6. by   CharlieRN
    Never hurts to seek legal cousel. Do get copies of all the relavent hospital policies.
  7. by   Hukilau
    Do a search for "Protection and Advocacy" in your state. At one time every state was mandated to have such an agency. Things have changed somewhat now but you still might find something. Another thing you can do is search the statutes yourself, although depending on the state it can be difficult to make any sense of the mental health laws.

    As others have said, it sounds like what you describe is illegal anyplace I've worked. There is a recent push to implement "Advance Directives for Psychiatric Patients" in some states, which some healthcare providers interpret as meaning, "Once you sign it, we can do whatever we want to you!" But that's a whole 'nother can of worms!
  8. by   ARNPsomeday
    Hukilau, I don't understand how an "advanced directive for psych patients" would be used to do whatever they want to the patient. I mean, if the advanced directive states exactly what medications are well tolerated by the patient and which ones are to be avoided, then that is the guideline that the health care workers should follow. Or for instance, stating in the document that treating the undersigned in this or that way will make them much more agitated? Maybe I'm just too new at this and don't get it?

    Quote from Hukilau
    Do a search for "Protection and Advocacy" in your state. At one time every state was mandated to have such an agency. Things have changed somewhat now but you still might find something. Another thing you can do is search the statutes yourself, although depending on the state it can be difficult to make any sense of the mental health laws.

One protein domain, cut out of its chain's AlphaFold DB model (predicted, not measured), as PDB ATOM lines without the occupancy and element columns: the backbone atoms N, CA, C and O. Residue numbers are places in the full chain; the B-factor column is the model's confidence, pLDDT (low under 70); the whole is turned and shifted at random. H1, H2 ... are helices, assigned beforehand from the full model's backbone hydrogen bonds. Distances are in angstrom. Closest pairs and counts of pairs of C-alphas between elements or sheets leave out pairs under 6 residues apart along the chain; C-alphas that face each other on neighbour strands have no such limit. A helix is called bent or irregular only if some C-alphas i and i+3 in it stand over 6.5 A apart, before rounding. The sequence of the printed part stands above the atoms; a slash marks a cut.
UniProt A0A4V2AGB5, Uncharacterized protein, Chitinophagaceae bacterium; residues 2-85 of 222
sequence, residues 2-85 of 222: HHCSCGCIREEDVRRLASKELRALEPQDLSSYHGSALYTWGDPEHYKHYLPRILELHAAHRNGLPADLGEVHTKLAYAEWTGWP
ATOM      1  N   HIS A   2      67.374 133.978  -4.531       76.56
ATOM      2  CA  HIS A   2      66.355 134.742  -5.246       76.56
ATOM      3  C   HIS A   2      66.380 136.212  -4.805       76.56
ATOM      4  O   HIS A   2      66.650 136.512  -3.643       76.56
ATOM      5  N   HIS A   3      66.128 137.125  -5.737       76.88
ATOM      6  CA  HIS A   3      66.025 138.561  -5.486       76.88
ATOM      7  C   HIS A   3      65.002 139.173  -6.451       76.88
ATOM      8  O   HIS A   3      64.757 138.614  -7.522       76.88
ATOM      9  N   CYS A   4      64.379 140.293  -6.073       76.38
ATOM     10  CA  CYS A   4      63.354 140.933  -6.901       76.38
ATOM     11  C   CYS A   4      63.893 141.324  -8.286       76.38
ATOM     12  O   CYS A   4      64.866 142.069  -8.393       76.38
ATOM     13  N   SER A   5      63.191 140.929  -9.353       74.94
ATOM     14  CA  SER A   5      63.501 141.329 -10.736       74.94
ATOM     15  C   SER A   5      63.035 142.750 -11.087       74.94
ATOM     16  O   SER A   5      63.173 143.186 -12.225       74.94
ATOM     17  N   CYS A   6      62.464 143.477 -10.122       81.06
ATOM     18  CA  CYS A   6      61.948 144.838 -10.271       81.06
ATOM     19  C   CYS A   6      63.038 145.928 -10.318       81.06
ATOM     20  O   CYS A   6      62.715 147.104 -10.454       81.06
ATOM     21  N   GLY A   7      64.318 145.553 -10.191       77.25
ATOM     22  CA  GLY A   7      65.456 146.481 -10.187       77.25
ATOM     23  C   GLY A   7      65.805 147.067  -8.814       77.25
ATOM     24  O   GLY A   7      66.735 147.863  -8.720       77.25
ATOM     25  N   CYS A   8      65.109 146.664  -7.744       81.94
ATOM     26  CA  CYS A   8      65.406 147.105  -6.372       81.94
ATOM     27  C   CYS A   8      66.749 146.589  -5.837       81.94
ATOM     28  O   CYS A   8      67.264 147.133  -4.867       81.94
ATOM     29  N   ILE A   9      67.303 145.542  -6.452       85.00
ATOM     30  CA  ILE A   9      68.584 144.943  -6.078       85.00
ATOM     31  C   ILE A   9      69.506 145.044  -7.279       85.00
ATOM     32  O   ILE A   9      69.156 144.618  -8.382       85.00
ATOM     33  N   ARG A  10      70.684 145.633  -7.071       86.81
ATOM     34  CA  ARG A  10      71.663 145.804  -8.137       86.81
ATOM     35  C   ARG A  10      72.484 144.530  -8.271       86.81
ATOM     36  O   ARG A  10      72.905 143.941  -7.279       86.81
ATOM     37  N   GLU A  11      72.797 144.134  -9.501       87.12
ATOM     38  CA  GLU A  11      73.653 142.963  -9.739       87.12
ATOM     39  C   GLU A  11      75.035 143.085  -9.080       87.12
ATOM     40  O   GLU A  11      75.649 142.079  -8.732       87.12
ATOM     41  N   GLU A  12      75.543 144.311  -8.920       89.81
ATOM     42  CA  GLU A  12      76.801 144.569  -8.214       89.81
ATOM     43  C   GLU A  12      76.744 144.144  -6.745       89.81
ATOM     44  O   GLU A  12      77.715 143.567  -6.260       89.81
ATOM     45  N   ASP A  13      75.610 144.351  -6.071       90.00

As others have said, it sounds like what you describe is illegal anyplace I've worked. There is a recent push to implement "Advance Directives for Psychiatric Patients" in some states, which some healthcare providers interpret as meaning, "Once you sign it, we can do whatever we want to you!" But that's a whole 'nother can of worms!
    Last edit by ARNPsomeday on Mar 15, '05
  9. by   Hukilau
    Quote from ARNPsomeday
    Hukilau, I don't understand how an "advanced directive for psych patients" would be used to do whatever they want to the patient. I mean, if the advanced directive states exactly what medications are well tolerated by the patient and which ones are to be avoided, then that is the guideline that the health care workers should follow. Or for instance, stating in the document that treating the undersigned in this or that way will make them much more agitated? Maybe I'm just too new at this and don't get it?
    It is really great that you are thinking about these issues!